THE state government has announced an overhaul of its “broken” driver disqualification laws, giving those who lose their licence the chance to show they can be trusted.
Speaking from Tamworth on Monday, NSW Attorney General Mark Speakman said 57 per cent people charged with driving while disqualified had already been convicted of the same offence in the last five years.
“Having long disqualification periods, sometimes up to 20, 30, 40 years, is not working, it’s not discouraging people from driving disqualified and its having a disproportional impact on regional communities,” he said.
“We see otherwise law abiding citizens who can’t get jobs, can’t get education, can’t even take their sick kids to the doctors because their disqualified.”
The changes will allow disqualified drivers who have kept their hands off the wheel to reapply for their licence after two or four years (depending on their sentence).
“This gives people an incentive to do the right thing,” Mr Speakman said.
“We’ll still be protecting community safety. If you have been convicted of any driving offence that involves death, grievous bodily harm or leaving the scene of an accident, you will not be eligible to apply.”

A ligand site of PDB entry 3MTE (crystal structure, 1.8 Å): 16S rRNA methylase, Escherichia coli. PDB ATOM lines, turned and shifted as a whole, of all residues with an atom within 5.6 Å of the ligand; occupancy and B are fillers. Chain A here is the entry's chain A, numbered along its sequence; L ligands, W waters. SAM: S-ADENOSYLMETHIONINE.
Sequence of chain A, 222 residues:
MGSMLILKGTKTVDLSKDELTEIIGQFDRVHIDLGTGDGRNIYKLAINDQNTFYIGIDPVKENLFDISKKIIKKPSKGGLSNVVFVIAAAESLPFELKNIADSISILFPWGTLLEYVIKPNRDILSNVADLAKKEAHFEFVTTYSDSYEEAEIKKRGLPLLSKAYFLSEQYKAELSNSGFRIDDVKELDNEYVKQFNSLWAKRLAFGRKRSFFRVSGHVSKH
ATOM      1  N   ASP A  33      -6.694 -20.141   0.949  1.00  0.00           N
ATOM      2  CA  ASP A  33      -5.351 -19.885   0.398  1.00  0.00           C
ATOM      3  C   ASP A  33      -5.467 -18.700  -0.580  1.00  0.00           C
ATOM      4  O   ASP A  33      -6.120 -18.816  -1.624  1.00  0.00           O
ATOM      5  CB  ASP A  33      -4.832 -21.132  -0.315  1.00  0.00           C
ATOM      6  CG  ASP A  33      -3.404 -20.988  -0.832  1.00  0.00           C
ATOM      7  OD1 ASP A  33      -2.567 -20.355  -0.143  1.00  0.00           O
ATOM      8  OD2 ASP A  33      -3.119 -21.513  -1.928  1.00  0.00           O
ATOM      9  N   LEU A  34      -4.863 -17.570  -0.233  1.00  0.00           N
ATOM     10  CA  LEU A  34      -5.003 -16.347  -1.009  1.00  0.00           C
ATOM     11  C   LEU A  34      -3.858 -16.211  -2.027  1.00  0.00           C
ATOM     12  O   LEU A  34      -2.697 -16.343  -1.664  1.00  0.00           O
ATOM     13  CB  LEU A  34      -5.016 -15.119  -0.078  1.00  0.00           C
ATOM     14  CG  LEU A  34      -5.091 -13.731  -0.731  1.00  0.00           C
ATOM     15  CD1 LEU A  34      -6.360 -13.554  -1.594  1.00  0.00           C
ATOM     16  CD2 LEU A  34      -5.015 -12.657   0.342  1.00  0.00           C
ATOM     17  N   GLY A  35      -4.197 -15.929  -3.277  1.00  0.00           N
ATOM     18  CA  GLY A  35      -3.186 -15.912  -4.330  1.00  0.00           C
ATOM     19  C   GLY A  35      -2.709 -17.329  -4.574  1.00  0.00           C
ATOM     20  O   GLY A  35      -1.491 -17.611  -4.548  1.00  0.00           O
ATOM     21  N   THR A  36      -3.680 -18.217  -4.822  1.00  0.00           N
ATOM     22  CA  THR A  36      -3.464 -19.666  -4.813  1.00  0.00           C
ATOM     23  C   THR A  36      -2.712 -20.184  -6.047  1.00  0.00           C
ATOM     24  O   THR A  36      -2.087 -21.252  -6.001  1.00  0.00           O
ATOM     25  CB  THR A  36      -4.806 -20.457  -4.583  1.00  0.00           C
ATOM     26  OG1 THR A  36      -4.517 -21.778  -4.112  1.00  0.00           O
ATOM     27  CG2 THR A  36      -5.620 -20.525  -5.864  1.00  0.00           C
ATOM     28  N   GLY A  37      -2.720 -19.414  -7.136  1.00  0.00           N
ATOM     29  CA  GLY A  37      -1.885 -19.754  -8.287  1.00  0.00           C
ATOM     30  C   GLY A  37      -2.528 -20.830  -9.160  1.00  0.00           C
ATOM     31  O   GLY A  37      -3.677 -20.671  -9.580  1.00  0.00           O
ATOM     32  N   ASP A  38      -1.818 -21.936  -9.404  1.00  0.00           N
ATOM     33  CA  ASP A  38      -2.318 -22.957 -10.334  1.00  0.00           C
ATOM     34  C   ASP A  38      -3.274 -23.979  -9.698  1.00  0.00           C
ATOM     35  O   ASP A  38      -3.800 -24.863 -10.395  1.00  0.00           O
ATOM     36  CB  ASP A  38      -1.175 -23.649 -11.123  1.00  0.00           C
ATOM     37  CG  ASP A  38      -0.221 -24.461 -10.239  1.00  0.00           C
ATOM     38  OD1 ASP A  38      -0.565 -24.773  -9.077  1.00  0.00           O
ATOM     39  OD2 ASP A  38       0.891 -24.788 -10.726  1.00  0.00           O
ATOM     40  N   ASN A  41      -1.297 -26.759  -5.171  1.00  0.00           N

NSW Police Assistance Commissioner Geoff McKechnie said the changes would provide disqualified drivers with hope.
“What we find as police, is that people aren’t going to stop driving for 28 years,” he said.
Tamworth MP Kevin Anderson said “regional NSW was not Sydney”.
“We have the tyranny of distance,” he said.
“People make mistakes and we need to give them a second chance to show that when they are on the right track, they are reforming, and they are showing remorse for their mistakes, that we give them another shot.”
Aboriginal Affairs Minister Sarah Mitchell said the lengthy disqualification periods were often ineffective, provide no incentive to return to lawful driving and disproportionally affect the disadvantaged, including Aboriginal people.
“Even though Aboriginal people make up about three per cent of the population, they actually make up in excess of 14 per cent of those who are in prison for though who are driving while disqualified,” she said.
“Not having access to a licence can really put someone on the wrong path by not having access to education or a job.”
The full changes include
- · Allow police to confiscate number plates or vehicles (for 3 or 6 months) for repeat unauthorised drivers and those who commit certain serious driving offences.
- · Allow the courts to lift the disqualification period for those who can demonstrate a commitment to lawful behaviour and who have been compliant with their disqualification period for 2 or 4 years. They can then reapply for a licence.
- · Introduce automatic and minimum disqualification periods for unauthorised driving offences and revise maximum imprisonment terms for unauthorised driving offence penalties.
- · Abolish the Habitual Traffic Offender Scheme, which has been proven not to be a deterrent. There is no equivalent scheme in any other Australian jurisdiction.
- · Exclude anyone ever convicted of driving offences involving death or grievous bodily harm from applying to reduce their disqualification term.